Published: December 11th 2011November 27th 2011
The border crossing from Laos to Cambodia is not too oft travelled. Internet forums are rife with traveller’s experiences of getting over charged at entry. To be honest we just found the border crossing laughable. Firstly, Laos. We had to pay a $2 exit fee (insignificant in the scheme of things but given that there are no official signs and we certainly hadn’t read about it anywhere in the guide books, it is easy to assume that the border controllers are making a nice earn out of this one). Keep in mind through all this that all fees to be paid have to be in US dollars even though both Laos and Cambodia have their own currencies. Secondly, Cambodia. And this is where you just have to laugh. You walk from the Laos control booth firstly to a tent, similar to something you find in country fair where old grey haired women with pointy cornered glasses would spruik the amazing benefits of joining the Country Women’s Association, and they ask you to fill out a health declaration form (or something of the like). It asks if you have any diseases basically and if you answer no they stamp it with a
We Made it!
We successfully crossed the Laos/ Cambodia border...with not too much corruption!
stamp that says “no symptoms of disease”. You pay $1 for this. Here I must say that “the Canadians” with whom we were crossing the border, just thought better of stopping at this tent and just passed straight on through without enquiry. With very important “no disease” form in hand we then zig-zagged across the dirt border road to a portable building to apply for our “visa on arrival”. This was certainly a lot more official and we parted with $25 each after filling out another form. Walking on to another portable building we then handed over our freshly authorised visas to obtain our entry stamp into Cambodia and like Laos, there were no signs indicating that this “stamping fee” should cost anything but this time we had contribute $5 each to the border controller’s end-of-year pig slaughtering party and with that the crossing was complete. I am firmly of the opinion that 3 of the 4 payments are unofficial and just padding the pockets of the Government (probably at many levels).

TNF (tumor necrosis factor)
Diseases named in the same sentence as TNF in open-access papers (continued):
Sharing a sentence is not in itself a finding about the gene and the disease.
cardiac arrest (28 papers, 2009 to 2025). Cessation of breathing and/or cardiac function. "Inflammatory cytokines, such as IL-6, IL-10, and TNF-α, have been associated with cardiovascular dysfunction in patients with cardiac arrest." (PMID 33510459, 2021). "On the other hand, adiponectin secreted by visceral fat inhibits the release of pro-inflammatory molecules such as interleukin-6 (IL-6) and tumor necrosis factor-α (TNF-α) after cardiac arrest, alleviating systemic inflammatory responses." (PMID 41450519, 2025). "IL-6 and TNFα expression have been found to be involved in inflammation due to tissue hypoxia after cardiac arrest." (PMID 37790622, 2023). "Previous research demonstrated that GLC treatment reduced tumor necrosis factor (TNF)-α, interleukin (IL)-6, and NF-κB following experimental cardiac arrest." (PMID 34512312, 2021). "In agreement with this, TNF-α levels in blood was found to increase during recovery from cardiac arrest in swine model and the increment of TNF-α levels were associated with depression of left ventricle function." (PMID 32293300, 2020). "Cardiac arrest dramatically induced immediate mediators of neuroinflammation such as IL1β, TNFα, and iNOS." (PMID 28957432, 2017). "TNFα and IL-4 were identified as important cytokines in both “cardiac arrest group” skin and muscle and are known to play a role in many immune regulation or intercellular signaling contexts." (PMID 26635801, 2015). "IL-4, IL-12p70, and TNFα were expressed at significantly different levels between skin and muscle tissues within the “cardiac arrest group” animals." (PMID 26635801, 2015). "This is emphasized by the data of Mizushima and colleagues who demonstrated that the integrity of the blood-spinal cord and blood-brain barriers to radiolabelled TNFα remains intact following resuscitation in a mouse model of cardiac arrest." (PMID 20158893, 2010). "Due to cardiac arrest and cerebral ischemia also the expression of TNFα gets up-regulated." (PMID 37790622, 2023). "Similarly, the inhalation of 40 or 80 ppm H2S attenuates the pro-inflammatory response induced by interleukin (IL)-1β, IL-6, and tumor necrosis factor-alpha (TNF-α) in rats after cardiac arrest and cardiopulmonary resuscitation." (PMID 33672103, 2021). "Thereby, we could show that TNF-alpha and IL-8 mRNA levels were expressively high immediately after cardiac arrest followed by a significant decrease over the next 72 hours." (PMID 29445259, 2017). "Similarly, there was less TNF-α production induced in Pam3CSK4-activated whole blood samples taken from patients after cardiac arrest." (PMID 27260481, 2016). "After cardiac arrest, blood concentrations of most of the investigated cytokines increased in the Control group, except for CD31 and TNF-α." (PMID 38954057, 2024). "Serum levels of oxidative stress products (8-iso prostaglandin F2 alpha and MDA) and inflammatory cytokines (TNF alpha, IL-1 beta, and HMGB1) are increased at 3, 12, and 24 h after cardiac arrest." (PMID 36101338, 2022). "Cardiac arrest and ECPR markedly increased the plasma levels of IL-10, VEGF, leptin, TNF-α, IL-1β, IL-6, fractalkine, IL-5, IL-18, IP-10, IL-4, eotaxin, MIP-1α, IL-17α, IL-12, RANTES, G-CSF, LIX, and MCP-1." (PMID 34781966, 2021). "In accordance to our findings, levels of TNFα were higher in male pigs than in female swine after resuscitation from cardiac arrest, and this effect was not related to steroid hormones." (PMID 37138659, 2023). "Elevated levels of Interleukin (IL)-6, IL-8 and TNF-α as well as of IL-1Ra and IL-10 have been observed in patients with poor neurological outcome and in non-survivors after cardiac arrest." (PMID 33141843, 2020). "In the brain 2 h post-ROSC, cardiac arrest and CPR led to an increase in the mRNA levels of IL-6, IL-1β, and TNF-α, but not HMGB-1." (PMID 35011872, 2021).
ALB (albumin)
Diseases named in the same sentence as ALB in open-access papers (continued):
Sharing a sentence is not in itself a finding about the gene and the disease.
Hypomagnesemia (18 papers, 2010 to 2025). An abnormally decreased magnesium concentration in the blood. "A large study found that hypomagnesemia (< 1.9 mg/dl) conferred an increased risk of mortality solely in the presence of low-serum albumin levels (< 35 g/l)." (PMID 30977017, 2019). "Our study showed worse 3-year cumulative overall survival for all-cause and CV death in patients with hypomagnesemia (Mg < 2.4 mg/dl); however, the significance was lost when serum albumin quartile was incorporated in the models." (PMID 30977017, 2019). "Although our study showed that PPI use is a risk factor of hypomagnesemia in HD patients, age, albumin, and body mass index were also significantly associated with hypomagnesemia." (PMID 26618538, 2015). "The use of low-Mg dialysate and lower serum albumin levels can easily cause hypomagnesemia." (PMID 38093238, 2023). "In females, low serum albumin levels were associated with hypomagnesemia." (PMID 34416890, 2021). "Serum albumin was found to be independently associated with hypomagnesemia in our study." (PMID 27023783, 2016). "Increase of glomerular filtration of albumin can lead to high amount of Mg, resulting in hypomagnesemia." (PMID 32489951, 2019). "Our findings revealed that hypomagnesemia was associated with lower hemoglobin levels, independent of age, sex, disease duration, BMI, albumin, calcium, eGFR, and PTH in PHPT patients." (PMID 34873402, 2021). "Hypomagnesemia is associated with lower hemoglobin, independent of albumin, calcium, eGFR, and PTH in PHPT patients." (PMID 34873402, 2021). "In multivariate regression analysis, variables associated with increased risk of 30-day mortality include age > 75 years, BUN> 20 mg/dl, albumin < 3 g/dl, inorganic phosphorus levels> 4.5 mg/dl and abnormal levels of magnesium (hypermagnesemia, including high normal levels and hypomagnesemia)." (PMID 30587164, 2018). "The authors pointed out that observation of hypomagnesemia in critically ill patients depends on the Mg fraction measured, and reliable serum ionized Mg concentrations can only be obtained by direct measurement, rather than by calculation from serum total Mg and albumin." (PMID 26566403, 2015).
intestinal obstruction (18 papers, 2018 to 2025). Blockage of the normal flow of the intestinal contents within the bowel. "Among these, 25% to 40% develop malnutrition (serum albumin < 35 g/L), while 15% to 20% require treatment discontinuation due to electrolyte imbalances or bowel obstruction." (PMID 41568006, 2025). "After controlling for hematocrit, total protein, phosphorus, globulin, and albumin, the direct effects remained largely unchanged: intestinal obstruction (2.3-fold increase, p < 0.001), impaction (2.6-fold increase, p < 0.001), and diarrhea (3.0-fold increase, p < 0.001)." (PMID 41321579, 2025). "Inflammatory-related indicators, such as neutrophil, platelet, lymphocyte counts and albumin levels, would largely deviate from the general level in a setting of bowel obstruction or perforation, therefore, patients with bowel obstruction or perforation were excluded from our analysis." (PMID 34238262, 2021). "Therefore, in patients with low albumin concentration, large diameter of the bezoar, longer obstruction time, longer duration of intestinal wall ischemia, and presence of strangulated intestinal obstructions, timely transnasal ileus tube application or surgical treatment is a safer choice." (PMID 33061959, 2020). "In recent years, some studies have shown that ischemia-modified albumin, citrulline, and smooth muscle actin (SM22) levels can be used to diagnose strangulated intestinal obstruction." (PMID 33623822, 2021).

And so we were finally in Cambodia. Sure, we could have just filled out one form and waited in one line at just one building and be
served by just one officer. Sure that would have been more efficient but somehow there has to be more fun in lining up 4 times at 4 different “buildings” and passing through 100 officials or so.
Our plan was to jump on our bus (ticket pre-purchased to ensure a speedy border departure) to Kampong Cham and stay there for half a day and night. It would be a nice break up of our travels to get up to Siem Reap. And so our plans unravelled at the speed of a F1 car. Our bus was full and we were shuffled onto another bus...another company’s bus actually. No longer the VIP service we had paid for and no longer leaving at the designated time. We firstly waited for 1.5 hours to get onto the other bus and then waited almost another hour and a half whilst sitting in the bus stationary at the border. Naturally we were now waiting for the bus to be full. This was a task successfully achieved in the 1.5 hour timeframe. We ended up leaving with people sitting on tiny little stools the entire length of the aisle. No VIP for them either. Many were
not happy and rightly so.
The delay, whilst testing our patience as never before, might have been a godsend. We did not arrive to Kampong Cham until night fall and therefore decided just to bite the bullet and extend our ticket to get us to Siem Reap that evening. This was quite simple and so after 17.5 hours including a border crossing, travel on 3 buses, a boat and some strange negotiating with a tuk-tuk driver, we were checked into a hotel room in Siem Reap. We now had more time to explore Siem Reap and the world-renowned Temples of Angkor.
Siem Reap was a great big fat splurge for us. On top of shelling out for 3-day temple entrance tickets at $40 each, we sought out a nicer than usual hotel to stay in knowing that we would be at least 4 more nights in the one place (very rare!). An absolute gem was uncovered for the princely sum of $25. For $12.50 each we had acquired a hotel room with breakfast included, air conditioning, cable TV, wifi, fridge and a big pink and purple bathroom. Nice. Most importantly though our splurge also got us a quaint
balcony overlooking, wait for it.......an amazing swimming pool complete with sun lounges. Yep, this is back-packing!